Frederick Banting was thirty-one when he received the Nobel Prize for his part in the discovery of insulin. He was catapulted to instant fame, for which he was neither personally nor professionally prepared. Set up as head of his own research institute by a grateful government, he struggled fruitlessly to duplicate his first triumph. His marriage to a beautiful socialite ended in a scandal that rocked Toronto, and he returned to work and painting to dull his frustration. He died in a mysterious plane crash; a new preface to this edition discusses recent findings about the crash.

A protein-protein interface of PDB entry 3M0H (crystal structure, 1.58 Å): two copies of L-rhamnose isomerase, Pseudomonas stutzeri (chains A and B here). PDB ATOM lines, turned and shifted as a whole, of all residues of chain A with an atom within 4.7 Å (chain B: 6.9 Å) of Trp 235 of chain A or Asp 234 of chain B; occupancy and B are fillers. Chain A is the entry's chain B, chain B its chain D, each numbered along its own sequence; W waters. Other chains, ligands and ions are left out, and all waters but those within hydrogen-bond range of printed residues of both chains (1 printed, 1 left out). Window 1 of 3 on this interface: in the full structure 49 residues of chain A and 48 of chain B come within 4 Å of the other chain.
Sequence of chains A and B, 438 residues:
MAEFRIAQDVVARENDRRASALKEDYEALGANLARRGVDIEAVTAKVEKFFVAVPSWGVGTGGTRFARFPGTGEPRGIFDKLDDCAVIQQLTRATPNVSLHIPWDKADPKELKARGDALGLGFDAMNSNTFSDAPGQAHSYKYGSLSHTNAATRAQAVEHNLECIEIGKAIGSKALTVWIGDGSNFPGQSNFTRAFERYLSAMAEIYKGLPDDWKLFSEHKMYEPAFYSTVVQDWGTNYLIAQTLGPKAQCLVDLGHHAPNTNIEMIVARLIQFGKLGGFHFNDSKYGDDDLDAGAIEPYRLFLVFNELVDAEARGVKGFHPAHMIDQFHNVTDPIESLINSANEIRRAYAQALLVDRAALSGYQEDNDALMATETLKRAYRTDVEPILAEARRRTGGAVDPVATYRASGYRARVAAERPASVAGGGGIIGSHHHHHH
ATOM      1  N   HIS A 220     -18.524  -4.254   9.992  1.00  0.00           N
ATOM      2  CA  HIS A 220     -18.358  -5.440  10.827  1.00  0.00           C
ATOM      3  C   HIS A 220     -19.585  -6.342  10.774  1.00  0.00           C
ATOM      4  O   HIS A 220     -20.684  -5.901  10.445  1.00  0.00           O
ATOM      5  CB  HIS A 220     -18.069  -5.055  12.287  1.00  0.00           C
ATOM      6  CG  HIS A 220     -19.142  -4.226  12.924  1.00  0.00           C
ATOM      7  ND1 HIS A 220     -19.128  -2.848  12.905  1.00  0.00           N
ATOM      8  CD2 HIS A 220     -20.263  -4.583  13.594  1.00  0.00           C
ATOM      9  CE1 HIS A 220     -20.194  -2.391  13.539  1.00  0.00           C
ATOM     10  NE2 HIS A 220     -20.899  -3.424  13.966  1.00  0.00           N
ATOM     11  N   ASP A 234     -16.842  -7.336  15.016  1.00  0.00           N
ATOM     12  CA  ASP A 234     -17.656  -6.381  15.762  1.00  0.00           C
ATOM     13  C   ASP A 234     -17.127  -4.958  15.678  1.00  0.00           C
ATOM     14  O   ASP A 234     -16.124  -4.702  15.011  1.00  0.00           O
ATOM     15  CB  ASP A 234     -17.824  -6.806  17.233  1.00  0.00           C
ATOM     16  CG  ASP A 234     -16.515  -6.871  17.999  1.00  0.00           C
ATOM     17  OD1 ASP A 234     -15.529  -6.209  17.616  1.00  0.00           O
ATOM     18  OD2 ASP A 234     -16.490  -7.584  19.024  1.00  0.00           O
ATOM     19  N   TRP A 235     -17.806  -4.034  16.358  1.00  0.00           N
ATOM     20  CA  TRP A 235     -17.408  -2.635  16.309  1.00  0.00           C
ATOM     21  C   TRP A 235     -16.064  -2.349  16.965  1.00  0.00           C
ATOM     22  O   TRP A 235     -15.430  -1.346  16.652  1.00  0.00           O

Michael Bliss's highly acclaimed biography explores the life of a scientist who during his lifetime was the most famous of all Canadians, but who in his private life stands revealed as a passionate, troubled man, in many ways the victim of his own fame.